Spider-Man: Homecoming

Spider-Man: Homecoming
3 (60%) 2 votes

Imagine John Hughes wrote Spider-Man for millennials

Spider Man

Directed by: Jon Watts
Written by: A bunch of people!
Cast: Tom Holland, Michael Keaton, Robert Downey Jr., Jon Favreau

Swift shot: I am a huge fan of Spider-Man, at least the comics from the early ’80s and the ’60s cartoons, and this so-called homecoming was more like a millennial coming out party with some really contrived new characters and way too much Happy Hogan (Favreau). While it is a fun and funny film, because there was so little gravitas, it was hard as an adult to really connect with this Jon Watts directed rebirth. How this movie warranted a PG-13 rating is beyond me! 

Peter Parker (Holland) is just fifteen years old, and when we are introduced to him, his origin story is never revealed. I guess the theory is that we all know his origin story, so let’s not get into that unpleasantness, let’s just focus on his Tony Stark internship . . . a running joke that gets old about the second time you hear it mentioned. And speaking of jokes, Spider-Man: Homecoming could practically stand alone as a teen angst John Hughes comedy. To be fair, comedy has always been a big reason why I like Spider-Man, he is a wise ass, and he constantly pelts the bad guys with one-liners as they fail to ever really land a solid shot on him. Like an annoying arachnid that you just can’t ever squash.  

When we first got a glimpse of Spider-Man, he was thrust into a civil war within the Avengers, and Homecoming starts right where that epic throw-down left off. But, Tony doesn’t want to let Spider-Man get too big for his britches, so his new and improved suit has a protocol that prevents him from unlocking the ultimate toys. Tony is trying to give Peter the discipline he has always lacked, but much like Tony, Peter likes to do things on his own terms, and being a teenager just adds to that rebellious nature. 

Meanwhile, Tony’s running amok and being partially responsible for the destruction of New York City has led to some new super villains that managed to pilfer alien technology and tinker around enough to create super weapons that prove problematic for our favorite web-slinger to handle alone. Their leader is the Vulture, though I don’t think he is ever called that in the film. Played by Michael Keaton, he adds a sinister matter-of-fact ruthlessness to the character. Of course, Keaton is phenomenal, and his band of miscreants hold their own. We meet some classic Spider-Man baddies in Homecoming, but again, other than the Shocker (Bokeem Woodbine), their villain names aren’t divulged.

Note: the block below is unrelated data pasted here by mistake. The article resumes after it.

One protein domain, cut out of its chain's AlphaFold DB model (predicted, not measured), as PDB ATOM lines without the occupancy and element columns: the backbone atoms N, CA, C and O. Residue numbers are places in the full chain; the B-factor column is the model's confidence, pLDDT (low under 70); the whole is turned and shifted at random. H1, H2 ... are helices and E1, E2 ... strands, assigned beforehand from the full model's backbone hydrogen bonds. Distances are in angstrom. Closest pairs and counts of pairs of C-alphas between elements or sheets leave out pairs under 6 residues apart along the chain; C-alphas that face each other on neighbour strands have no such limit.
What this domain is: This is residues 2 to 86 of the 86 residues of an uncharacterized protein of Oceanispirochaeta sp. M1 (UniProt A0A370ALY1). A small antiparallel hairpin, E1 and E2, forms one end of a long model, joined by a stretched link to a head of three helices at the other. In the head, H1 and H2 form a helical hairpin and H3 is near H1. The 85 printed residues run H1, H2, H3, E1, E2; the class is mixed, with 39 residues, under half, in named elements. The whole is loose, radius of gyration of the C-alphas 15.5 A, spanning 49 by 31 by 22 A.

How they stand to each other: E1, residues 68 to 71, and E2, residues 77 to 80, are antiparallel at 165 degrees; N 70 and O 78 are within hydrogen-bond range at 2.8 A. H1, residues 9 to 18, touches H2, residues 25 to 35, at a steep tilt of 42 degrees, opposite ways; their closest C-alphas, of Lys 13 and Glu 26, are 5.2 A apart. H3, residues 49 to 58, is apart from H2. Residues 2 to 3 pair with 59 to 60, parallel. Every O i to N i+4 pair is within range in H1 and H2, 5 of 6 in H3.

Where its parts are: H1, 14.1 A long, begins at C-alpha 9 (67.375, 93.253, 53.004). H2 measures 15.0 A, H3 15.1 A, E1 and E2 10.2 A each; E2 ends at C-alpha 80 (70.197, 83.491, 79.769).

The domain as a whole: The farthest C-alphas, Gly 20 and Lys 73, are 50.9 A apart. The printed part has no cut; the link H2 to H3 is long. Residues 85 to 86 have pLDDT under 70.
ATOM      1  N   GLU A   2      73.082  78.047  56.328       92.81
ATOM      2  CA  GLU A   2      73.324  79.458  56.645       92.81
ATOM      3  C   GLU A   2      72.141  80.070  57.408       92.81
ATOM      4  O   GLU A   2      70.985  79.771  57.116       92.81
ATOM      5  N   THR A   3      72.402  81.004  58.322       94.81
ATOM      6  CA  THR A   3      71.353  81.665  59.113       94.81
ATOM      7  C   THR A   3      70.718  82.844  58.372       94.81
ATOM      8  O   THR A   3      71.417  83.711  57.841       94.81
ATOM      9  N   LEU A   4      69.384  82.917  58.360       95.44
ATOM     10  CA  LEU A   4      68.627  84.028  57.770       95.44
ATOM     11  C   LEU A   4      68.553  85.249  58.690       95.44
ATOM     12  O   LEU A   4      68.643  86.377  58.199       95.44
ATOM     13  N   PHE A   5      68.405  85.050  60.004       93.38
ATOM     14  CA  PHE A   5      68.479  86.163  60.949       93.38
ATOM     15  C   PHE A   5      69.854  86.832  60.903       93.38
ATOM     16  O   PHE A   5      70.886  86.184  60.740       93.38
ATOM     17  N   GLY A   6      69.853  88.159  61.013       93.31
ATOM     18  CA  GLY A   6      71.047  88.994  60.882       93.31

All you need to know about the plot is that Vulture is planning a big alien weapons heist that Spider-Man is trying to thwart with the help of his friend, Ned (Jacob Batalon) while defying Tony’s orders to do just that. Also, Peter is on one of those knowledge bowl teams at his high school. Did I mention that Flash (Tony Revolori) is also on that team, along with an artsy-fartsy loner girl, Michelle (Zendaya). While Peter is trying to save the world, or at least his city, he’s also trying to gain the affections of one of his other teammates, Liz (Laura Harrier) who Peter manages to disappoint so many times in the film, I lost count.

So, what you get is a film about a kid trying to find himself in the world of high school and crime fighting, all the while trying to conceal his identity from his family and friends and as with most super-heroes, he learns there are real sacrifices involved with being a super hero.

What was awesome about the film was the action and all the sequences where Spidey interacts with his suit, who of course actually speaks to him, and he dubs her Karen (Jennifer Connelly). I enjoyed the one-liners and people at my screening were laughing like it was a classic cult comedy already. Points for that aspect.

What I really didn’t like was the contrived shoehorning of characters to appeal to today’s millennial demographics. And when you really get to the core of the film, there isn’t much going on apart from teenage angst. Is this really Spider-Man? I guess this is the new generation’s Spidey, he’s not really any Spider-Man that I recognize. Be honest with yourself, is this your Spider-Man?

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